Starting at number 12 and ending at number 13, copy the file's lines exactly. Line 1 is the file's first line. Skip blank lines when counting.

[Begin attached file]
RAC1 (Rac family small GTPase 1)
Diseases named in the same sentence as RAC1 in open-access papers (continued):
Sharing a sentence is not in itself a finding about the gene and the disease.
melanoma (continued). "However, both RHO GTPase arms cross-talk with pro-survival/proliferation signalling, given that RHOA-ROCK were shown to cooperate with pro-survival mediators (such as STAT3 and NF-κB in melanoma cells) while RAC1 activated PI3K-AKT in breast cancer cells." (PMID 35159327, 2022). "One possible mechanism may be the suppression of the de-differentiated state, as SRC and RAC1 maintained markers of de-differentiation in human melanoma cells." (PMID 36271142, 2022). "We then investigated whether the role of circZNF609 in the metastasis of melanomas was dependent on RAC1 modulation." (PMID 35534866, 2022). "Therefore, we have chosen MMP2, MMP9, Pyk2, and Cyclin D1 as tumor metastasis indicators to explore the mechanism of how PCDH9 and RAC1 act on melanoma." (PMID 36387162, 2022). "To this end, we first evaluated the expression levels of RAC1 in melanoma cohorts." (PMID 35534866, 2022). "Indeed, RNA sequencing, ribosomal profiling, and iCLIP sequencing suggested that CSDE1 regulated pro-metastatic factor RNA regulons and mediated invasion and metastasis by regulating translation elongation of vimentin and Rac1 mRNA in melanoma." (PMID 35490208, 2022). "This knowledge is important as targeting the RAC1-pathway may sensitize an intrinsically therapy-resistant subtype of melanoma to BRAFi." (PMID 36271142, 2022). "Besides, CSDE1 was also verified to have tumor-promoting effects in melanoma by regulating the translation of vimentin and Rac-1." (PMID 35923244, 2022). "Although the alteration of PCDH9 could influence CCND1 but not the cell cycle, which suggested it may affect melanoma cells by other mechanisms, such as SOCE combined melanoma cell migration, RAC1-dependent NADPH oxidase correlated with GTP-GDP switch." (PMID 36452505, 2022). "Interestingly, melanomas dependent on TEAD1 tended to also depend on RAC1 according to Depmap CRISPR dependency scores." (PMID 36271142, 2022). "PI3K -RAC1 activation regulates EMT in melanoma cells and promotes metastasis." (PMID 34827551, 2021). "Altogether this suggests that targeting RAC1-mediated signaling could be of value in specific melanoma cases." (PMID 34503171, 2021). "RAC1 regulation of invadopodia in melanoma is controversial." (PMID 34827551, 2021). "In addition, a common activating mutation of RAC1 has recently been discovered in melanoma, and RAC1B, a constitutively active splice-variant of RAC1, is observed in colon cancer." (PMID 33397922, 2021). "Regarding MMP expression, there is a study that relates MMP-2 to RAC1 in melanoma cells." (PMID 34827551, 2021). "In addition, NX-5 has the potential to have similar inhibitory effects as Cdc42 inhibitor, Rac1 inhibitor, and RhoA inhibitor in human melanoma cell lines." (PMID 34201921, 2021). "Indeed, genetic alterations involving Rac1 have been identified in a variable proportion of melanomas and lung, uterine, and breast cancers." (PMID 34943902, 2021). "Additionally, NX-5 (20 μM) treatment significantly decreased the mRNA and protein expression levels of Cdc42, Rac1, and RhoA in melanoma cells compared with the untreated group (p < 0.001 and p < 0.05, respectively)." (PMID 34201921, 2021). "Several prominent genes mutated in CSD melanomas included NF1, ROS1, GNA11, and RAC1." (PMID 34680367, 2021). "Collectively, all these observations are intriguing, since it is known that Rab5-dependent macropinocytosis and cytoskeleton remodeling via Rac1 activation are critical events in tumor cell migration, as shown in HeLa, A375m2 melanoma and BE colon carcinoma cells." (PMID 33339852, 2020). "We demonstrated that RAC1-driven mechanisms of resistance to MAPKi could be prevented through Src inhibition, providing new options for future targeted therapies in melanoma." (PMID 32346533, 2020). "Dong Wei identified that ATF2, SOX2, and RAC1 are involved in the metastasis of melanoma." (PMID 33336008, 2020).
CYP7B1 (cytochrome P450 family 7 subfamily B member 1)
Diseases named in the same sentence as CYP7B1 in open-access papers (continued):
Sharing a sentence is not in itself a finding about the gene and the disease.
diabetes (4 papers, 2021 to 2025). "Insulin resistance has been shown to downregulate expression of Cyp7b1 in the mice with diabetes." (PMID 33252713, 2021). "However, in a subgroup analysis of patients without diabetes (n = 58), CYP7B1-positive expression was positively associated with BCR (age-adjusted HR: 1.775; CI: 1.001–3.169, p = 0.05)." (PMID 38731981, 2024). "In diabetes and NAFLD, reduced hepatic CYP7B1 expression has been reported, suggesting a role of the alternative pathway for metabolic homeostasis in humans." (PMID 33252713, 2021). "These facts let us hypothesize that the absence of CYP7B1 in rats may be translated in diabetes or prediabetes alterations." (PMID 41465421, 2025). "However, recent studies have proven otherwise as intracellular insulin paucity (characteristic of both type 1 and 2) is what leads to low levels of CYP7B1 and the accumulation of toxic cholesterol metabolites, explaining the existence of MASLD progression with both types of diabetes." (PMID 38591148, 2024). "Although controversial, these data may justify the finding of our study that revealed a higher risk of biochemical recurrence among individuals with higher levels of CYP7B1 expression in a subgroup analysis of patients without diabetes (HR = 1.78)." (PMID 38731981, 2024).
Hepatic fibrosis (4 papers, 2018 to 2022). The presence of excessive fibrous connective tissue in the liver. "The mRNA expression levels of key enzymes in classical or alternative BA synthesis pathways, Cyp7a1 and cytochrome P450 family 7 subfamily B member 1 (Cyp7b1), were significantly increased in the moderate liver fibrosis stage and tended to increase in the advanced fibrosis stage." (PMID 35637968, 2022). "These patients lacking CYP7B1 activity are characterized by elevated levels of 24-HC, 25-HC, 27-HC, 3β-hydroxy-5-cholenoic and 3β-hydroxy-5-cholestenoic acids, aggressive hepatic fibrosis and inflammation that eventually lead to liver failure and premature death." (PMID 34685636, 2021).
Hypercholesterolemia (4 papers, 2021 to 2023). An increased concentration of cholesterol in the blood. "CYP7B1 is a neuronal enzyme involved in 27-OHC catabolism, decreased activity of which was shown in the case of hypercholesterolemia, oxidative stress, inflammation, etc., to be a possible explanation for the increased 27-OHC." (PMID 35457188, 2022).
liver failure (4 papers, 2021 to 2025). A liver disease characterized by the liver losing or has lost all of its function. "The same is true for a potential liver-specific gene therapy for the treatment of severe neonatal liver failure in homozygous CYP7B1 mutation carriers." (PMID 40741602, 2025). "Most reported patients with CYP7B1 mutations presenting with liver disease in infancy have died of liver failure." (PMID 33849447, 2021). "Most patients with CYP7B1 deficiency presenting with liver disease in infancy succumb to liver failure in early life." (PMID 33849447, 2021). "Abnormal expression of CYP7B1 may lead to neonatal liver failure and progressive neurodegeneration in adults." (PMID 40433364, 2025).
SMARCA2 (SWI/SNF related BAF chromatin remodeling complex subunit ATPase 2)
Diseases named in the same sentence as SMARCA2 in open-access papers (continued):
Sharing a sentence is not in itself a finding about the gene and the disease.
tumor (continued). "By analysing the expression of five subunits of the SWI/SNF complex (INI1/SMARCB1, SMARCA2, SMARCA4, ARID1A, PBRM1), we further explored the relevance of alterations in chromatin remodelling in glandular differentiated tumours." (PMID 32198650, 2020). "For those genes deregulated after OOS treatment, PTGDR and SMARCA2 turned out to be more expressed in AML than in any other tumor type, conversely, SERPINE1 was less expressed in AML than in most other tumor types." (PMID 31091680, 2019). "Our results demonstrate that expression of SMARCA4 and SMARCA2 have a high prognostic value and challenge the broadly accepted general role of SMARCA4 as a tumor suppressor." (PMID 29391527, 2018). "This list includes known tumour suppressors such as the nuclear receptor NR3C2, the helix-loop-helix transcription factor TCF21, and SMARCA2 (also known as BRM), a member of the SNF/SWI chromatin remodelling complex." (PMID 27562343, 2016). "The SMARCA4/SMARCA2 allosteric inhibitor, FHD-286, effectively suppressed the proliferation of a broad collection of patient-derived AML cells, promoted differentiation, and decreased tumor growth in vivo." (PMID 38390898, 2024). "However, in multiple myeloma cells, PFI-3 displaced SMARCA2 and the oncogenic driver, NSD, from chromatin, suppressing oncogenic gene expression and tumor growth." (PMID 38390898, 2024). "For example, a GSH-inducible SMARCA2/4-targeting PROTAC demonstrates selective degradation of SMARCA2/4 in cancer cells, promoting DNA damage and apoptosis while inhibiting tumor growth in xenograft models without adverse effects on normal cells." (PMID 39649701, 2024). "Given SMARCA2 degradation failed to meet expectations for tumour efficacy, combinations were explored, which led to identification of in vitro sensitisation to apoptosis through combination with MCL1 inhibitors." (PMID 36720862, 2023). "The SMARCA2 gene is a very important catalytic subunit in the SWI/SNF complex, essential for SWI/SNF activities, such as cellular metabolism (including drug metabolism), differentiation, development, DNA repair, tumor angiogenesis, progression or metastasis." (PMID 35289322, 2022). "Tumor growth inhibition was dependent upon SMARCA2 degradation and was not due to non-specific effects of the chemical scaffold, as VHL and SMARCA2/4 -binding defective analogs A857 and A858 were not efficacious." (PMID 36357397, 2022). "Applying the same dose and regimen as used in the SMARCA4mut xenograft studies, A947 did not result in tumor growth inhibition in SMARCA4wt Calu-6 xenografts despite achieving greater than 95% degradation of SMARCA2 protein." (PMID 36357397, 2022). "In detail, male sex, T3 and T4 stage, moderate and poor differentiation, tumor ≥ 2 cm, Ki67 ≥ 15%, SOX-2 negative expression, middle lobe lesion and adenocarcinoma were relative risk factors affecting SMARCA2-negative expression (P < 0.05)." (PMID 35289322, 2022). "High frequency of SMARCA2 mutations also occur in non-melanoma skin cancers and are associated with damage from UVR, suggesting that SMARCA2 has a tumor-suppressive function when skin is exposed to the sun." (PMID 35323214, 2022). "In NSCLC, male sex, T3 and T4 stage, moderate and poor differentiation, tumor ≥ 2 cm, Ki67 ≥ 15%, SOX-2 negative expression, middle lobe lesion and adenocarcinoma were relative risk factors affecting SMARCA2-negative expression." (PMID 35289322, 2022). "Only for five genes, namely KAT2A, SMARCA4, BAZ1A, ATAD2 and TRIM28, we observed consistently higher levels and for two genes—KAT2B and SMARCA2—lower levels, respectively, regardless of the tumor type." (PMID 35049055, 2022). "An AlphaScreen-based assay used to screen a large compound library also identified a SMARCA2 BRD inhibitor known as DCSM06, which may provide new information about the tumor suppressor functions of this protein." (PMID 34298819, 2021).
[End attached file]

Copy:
SMARCA2 (SWI/SNF related BAF chromatin remodeling complex subunit ATPase 2)
Diseases named in the same sentence as SMARCA2 in open-access papers (continued):